Gary Kroll
vs. the Mets
Gary Kroll
vs. Other Teams
Game Log Pitching
Memories of
Gary Kroll
Gary Kroll
Ultimate Mets Database popularity ranking: 360 of 1043 players
Gary Melvin Kroll
Born: July 8, 1941 at Culver City, Cal.
Throws: Right Bats: Right
Height: 6.06 Weight: 220

Gary Kroll was the most popular Ultimate Mets Database daily lookup on March 8, 2015, and April 1, 2017.


First Mets game: August 22, 1964
Last Mets game: August 8, 1965

Share your memories of Gary Kroll


David Mo
Can anyone explain why the 1965 Mets, headed for a 50-112 season, sent Kroll and his 6-6 record to the minors in mid-season? He must have said the wrong thing to Stengel...or woke Casey up during one of his mid-game naps. Amazin', amazin', amazin

I seem to remember that he had trouble holding runners on. His move to first was a balk and opposing baserunners could run on him at will. The Mets probably sent him down to work on mechanics.

Mikey T (Biggest Mets fan in Ohio)
I wrote to Gary Kroll and sent him a 1965 Topps card to be autographed. When the return letter came from him, he had included not one but TWO awesome autographed promotional postcards from that year. I collect these cards for my young son who will inherit my huge Mets collection. Cool and classy.

January 15, 2001
Didn't Gary Kroll combine with Gordon Richardson and possibly one other pitcher to throw a spring training no-hitter. As all of us Met fans know this is the one thing that we can't do (except perhaps win an NL MVP award) so we shouldn't let this one slip away from the momory bank.

February 15, 2002
yes! finally someone else that remembers the no-hitter thrown in the spring by kroll and others. don't recall the details, but I do recall reading about it as a kid.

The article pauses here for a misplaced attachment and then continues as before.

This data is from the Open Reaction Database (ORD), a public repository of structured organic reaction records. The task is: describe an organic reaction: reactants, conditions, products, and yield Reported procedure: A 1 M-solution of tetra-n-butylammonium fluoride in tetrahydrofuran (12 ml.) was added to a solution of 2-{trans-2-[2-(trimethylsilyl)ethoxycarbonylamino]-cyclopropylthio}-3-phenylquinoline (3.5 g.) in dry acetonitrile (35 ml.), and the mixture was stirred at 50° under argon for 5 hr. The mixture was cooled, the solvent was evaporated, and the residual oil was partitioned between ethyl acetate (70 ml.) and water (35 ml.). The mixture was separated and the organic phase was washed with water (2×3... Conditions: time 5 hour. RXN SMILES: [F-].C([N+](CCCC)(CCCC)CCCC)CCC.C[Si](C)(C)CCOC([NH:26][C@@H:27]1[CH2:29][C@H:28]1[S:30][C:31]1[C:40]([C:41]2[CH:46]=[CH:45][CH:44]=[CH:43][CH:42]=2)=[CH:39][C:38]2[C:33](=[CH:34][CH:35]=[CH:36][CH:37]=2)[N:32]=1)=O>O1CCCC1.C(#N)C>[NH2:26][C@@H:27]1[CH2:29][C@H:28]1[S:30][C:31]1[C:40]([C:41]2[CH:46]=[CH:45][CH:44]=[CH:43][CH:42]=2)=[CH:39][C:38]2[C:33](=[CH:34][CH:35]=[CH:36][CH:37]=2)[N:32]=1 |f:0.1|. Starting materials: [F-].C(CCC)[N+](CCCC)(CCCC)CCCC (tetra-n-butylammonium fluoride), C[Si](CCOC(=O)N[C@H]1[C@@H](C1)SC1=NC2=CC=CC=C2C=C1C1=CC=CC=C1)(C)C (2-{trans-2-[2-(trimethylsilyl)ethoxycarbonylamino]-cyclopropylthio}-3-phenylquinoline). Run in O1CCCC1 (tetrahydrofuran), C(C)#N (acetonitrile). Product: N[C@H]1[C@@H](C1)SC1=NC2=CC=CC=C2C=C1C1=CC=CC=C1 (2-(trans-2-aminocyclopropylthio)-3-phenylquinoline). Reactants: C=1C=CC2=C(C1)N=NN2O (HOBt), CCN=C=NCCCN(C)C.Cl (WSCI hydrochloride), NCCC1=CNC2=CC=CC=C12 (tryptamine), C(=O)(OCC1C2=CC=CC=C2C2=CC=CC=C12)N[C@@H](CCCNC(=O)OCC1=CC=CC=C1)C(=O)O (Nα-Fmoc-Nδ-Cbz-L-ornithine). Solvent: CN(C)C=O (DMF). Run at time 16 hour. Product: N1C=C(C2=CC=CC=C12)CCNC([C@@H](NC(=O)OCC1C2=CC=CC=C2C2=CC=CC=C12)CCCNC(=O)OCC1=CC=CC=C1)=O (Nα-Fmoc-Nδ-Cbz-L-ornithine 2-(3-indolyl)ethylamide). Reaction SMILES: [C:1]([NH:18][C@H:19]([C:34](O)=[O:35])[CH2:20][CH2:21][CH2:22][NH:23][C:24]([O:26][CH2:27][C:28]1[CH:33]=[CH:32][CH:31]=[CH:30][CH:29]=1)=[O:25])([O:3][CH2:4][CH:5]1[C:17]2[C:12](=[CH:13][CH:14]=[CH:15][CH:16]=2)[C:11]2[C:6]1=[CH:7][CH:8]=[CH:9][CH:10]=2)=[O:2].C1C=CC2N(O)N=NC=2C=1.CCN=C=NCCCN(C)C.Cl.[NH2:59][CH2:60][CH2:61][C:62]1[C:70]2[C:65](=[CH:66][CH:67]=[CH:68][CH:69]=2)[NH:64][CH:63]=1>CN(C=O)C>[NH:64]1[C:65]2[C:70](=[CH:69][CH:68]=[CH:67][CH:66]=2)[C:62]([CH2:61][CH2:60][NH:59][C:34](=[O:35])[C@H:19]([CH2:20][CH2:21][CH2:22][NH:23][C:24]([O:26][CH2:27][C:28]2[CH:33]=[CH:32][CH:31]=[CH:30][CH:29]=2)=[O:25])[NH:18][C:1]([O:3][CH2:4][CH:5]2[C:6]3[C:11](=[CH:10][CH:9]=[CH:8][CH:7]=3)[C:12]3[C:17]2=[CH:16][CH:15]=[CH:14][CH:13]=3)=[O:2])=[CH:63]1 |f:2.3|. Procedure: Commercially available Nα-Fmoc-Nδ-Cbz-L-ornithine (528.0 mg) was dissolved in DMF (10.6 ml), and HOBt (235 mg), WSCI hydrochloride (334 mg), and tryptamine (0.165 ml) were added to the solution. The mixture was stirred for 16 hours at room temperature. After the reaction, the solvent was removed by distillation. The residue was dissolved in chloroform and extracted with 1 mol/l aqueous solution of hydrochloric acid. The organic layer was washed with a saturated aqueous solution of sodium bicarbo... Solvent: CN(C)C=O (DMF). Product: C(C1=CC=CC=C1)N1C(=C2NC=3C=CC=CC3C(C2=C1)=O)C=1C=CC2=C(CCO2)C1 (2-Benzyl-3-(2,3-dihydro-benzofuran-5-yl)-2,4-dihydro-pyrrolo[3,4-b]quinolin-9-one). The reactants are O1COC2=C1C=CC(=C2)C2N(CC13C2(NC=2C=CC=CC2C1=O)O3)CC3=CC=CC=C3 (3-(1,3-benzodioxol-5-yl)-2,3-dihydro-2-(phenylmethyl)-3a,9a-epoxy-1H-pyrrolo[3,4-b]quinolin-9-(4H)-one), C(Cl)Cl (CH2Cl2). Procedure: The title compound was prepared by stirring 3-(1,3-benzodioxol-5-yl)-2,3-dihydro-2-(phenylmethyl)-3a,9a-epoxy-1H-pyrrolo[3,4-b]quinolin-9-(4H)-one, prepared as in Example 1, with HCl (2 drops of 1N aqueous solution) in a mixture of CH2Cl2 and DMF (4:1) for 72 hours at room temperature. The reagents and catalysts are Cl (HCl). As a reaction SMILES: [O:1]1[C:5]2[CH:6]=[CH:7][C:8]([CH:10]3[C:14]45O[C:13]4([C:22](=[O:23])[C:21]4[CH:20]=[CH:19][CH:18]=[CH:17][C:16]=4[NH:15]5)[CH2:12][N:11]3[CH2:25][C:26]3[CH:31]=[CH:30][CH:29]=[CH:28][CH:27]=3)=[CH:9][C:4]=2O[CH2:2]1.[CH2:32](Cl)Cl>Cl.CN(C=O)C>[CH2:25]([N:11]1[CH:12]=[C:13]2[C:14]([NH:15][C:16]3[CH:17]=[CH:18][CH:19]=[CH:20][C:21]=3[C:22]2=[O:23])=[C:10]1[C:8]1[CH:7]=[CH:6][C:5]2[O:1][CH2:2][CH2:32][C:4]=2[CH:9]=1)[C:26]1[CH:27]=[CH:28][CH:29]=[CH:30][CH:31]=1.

Joe Figliola
December 6, 2002
Again, too young to see him; but old enough to reflect. Despite the demotion, I think he still finished second on the club with wins. Go figure.

Bob P
March 5, 2005
Gary was one of those dominant minor league pitchers. He pitched two no-hitters in the minors and also struck out 309 batters one season. Unfortunately he never made over the hump in the bigs, pitching for four teams in parts of four seasons.

In his final major league appearance on July 12, 1969, he relieved Luis Tiant, who gave up six runs in the first inning to the Tigers. Gary could not stop the bleeding. He gave up five runs in the bottom of the second inning including a home run to Don Wert. The final batter he faced in the majors was Mickey Lolich, and Gary struck him out. Vern Fuller batter for Kroll in the top of the third, and that was the end of Gary's major league career.

Jamey Bumbalo
February 12, 2006
Let's give Bob P. kudos for amazing info on Gary Kroll. Unbelievably arcane info like he provided is what makes this site great. My knowledge of Gary Kroll is limited to his baseball cards, both of which are rare.

February 20, 2009
Gary's 309 K's with the Bakersfield Bears in 1960 is second all-time in the California League. (Larry Jackson struck out 351 in 1954.)

Jim Eckert
January 21, 2011
I watched Gary pitch for the Mets on TV. He was a very big man with big hands. He is the only pitcher I can remember ever seeing who looked he was dangling a pea from his fingers as he set to deliver a pitch.

Michael I Trager
June 4, 2012
Let's not forget that Johan Santana pitched the second no-hitter in NY Mets history. Gary Kroll combined with Gordon Richardson in pitching one during spring training in 1965. I wonder what Mr. Kroll or Mr. Richardson's thoughts are regarding their place in Mets history, and what their thoughts are regarding Santana's gem.

Ike Futch
November 20, 2013
I played against Gary Kroll in the 1960 California League. When the games started at the Bakersfield ballpark the sun was setting over the center field fence behind the pitcher. I hit second in our Modesto lineup so my first at bat was when the sun was setting over the pitcher's right shoulder. If a six-foot-six 200-pound righthander wasn't intimidating enough imagine facing Gary with the sun in your eyes.

That was more intimidating than facing 100-mile-per-hour, wild-throwing lefthander Steve Dalkowski who pitched at Stockton that season.

Gary led the league in wins, strikeouts, and era.

Ed K
March 19, 2016
Not to be confused with Outfielder Gary Kolb who was also on the 1965 team.

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